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Should I contact my dead friend's mum?

(35 Posts)
dakin1 Wed 06-Apr-16 09:05:22

My best friend tragically died in a car accident when we were teenagers almost 20 years ago. Before she died I used to spend a lot of time round her house and knew her mum pretty well, she is a lovely lady. Since my friend died I have lost touch with her family but my Aunty is still good friends with her mum so I could easily get in touch.

When I was at my parents house recently I found a box full of old photographs of me and my friend as well as letters she had written me. Some of the pictures are really lovely and her mum won't have ever seen them.

Would it be weird of me to contact her mum and offer to show her the pictures? I would also like to tell her mum how much she meant to me as a friend and how I still think of her often.

I have a DD myself now and can appreciate how horrific it must have been for her mum to lose her daughter. On the other hand I don't want to cause her grief and upset. Perhaps seeing me as an adult with a baby of my own will just remind of of everything she has lost?

WWYD?

Getit Wed 06-Apr-16 09:07:20

I think it would be a really nice gesture .
You sound like a very thoughtful person.

dakin1 Wed 06-Apr-16 09:11:34

Thanks Getit, that's a kind thing to say. I feel quite nervous to contact her but I think she would like to see the pictures.

99percentchocolate Wed 06-Apr-16 09:11:49

It's definitely a very difficult one. My best friend died ten years ago just before our group started settling down and having babies. I still think of her all the time and a while ago I posted a picture of her on Facebook with a note saying how much I still missed her and that wherever she was I wished her a happy birthday.
I "tagged" a friend, not realising that this friend was "friends" with best friends mum on Facebook. She replied that she was so pleased to see we still thought of her, that it brought her comfort that her DD was still remembered by others, and asked after us all.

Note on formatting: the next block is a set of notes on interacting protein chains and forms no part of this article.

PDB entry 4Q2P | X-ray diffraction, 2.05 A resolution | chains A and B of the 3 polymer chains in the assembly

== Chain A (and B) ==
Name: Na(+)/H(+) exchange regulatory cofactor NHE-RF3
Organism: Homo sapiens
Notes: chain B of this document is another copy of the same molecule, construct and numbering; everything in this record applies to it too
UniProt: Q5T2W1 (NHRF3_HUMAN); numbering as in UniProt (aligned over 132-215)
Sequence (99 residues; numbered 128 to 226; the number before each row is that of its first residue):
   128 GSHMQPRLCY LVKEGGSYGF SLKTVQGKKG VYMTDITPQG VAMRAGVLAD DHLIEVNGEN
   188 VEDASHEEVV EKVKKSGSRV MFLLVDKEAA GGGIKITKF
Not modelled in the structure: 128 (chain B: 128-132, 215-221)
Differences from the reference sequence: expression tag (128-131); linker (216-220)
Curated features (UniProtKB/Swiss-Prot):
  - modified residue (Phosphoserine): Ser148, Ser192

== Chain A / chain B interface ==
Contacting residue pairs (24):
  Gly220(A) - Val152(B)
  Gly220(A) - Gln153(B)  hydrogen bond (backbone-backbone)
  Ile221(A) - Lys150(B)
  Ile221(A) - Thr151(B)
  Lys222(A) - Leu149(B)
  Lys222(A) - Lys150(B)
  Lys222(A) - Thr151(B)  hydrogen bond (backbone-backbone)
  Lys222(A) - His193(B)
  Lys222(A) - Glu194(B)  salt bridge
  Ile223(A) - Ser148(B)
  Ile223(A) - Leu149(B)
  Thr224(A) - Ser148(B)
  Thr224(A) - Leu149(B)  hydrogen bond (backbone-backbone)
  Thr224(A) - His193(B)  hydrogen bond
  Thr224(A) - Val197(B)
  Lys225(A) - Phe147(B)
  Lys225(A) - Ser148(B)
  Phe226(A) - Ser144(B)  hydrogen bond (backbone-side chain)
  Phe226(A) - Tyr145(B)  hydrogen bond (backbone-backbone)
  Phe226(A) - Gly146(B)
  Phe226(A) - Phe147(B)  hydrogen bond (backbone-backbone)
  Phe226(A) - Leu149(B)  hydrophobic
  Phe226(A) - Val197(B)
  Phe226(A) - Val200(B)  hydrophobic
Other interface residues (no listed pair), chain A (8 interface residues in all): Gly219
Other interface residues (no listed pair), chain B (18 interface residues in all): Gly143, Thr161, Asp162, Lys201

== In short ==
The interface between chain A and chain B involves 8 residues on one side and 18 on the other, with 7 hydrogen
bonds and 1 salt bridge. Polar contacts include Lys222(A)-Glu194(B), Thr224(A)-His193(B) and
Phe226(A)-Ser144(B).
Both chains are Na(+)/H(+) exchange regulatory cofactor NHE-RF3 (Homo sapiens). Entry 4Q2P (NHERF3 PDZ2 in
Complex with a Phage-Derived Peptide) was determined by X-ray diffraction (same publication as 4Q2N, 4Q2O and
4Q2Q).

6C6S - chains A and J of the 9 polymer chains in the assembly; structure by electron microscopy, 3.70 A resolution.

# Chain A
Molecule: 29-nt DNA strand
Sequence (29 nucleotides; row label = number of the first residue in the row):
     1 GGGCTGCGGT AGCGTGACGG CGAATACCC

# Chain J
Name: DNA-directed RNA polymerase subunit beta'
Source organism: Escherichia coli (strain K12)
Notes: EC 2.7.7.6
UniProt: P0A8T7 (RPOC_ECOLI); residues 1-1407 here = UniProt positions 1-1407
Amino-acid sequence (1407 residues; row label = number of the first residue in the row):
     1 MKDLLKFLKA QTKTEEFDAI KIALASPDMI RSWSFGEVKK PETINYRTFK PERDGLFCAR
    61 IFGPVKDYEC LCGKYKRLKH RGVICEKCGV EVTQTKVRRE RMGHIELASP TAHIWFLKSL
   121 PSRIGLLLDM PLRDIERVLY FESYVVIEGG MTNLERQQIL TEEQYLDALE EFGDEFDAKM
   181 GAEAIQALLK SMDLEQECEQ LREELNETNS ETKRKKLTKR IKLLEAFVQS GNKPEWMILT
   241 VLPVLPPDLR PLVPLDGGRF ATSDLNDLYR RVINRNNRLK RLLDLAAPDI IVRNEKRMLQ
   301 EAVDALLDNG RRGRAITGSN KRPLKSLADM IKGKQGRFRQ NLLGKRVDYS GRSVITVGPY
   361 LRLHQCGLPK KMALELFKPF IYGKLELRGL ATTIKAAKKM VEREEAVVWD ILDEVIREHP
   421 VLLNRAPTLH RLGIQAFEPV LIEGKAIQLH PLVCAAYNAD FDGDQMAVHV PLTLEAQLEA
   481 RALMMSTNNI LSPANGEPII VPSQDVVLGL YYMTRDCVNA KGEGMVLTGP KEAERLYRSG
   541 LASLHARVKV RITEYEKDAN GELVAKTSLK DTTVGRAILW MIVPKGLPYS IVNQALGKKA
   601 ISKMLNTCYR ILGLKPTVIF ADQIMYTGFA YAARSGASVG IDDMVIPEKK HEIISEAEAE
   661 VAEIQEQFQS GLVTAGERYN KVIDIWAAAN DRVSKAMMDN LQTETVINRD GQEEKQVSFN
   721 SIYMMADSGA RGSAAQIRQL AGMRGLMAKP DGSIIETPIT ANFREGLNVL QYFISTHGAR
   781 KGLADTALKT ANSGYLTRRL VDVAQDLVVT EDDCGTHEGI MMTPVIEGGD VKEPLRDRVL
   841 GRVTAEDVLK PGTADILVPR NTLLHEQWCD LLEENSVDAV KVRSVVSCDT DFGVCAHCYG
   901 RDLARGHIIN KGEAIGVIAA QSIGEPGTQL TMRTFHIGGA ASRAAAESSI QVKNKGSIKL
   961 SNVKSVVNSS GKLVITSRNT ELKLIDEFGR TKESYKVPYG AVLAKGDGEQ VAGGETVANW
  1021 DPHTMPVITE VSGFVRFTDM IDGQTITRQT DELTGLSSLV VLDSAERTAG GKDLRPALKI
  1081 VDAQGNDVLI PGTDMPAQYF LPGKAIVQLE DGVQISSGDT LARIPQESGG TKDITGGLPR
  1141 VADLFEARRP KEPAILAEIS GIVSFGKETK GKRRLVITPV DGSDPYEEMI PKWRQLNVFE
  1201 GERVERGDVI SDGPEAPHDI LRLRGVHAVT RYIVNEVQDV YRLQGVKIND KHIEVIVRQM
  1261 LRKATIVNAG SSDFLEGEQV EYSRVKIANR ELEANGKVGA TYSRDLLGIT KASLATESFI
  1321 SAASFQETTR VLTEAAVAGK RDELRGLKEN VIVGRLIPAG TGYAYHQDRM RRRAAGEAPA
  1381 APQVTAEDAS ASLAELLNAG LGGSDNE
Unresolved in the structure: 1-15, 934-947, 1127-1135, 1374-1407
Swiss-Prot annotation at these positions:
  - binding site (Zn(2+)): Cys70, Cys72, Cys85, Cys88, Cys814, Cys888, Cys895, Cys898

I'd agonised for years about getting in touch and even though it happened accidentally, I'm glad it did.

Getit Wed 06-Apr-16 09:14:49

I think you obviously would tred carefully.
My mum would appreciate it if someone did this.
I think reading letters previously unread , although upsetting would bring comfort.

DontBuyANewMumCashmere Wed 06-Apr-16 09:16:39

My best friend died when she was 24. I know her parents still love to hear about her, and to see pictures.

I'd contact her by letter/mail/FB rather than phone so she has the chance to think about it and get back to you in her own time.
It might be difficult for her to process it all but I think she'd be genuinely touched and pleased you're still thinking of your DF. flowers

Cocochoco Wed 06-Apr-16 09:17:10

I'd think she would absolutely love to see you again, and to see new photos and her dd's writing.

dakin1 Wed 06-Apr-16 09:19:22

Thanks 99, I am glad that happened and your friend's mum was pleased to see the picture.

My friend's mum is on Facebook so I could befriend her then PM a message about the pictures.

CodyKing Wed 06-Apr-16 09:19:35

Can you copy the pictures so she can keep them?

That would be a nice gesture

dakin1 Wed 06-Apr-16 09:21:41

Thanks others for the advice. I am not always so 'tactful' when talking, but I could probably write a thoughtful letter. It would have been her daughter's birthday this week so not sure if this is a good or bad time to get in touch.

EBearhug Wed 06-Apr-16 09:22:30

There's no way I could show parents letters my friends wrote me back when we wrote letters, at least not without censorship to cut out the excesses of youth! But definitely photos.

dakin1 Wed 06-Apr-16 09:23:24